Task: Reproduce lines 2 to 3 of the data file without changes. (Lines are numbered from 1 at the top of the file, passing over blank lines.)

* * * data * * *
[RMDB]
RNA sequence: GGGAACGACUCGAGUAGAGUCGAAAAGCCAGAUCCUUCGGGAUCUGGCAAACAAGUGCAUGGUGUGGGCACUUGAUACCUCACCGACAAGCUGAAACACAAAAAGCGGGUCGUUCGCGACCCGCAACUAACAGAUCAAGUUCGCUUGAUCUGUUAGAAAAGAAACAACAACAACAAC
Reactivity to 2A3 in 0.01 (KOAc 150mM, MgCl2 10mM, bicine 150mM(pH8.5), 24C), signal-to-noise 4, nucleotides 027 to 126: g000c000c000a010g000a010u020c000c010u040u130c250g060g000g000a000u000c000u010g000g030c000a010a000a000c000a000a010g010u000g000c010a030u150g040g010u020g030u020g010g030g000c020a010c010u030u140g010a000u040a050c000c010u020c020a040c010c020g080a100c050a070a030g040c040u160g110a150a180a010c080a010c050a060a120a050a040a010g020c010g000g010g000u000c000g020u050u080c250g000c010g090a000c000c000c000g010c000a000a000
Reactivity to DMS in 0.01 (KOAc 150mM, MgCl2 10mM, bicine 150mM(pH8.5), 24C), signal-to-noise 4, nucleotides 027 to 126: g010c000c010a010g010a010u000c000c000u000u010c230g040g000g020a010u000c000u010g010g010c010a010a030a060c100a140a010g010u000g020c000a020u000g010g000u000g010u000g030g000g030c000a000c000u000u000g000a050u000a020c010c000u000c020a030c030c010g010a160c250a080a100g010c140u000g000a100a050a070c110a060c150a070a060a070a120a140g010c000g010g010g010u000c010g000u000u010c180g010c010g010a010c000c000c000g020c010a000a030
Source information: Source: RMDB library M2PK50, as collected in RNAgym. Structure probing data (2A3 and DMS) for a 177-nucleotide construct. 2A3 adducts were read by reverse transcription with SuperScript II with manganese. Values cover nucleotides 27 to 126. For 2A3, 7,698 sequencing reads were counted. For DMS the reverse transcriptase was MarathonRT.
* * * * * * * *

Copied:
RNA sequence: GGGAACGACUCGAGUAGAGUCGAAAAGCCAGAUCCUUCGGGAUCUGGCAAACAAGUGCAUGGUGUGGGCACUUGAUACCUCACCGACAAGCUGAAACACAAAAAGCGGGUCGUUCGCGACCCGCAACUAACAGAUCAAGUUCGCUUGAUCUGUUAGAAAAGAAACAACAACAACAAC
Reactivity to 2A3 in 0.01 (KOAc 150mM, MgCl2 10mM, bicine 150mM(pH8.5), 24C), signal-to-noise 4, nucleotides 027 to 126: g000c000c000a010g000a010u020c000c010u040u130c250g060g000g000a000u000c000u010g000g030c000a010a000a000c000a000a010g010u000g000c010a030u150g040g010u020g030u020g010g030g000c020a010c010u030u140g010a000u040a050c000c010u020c020a040c010c020g080a100c050a070a030g040c040u160g110a150a180a010c080a010c050a060a120a050a040a010g020c010g000g010g000u000c000g020u050u080c250g000c010g090a000c000c000c000g010c000a000a000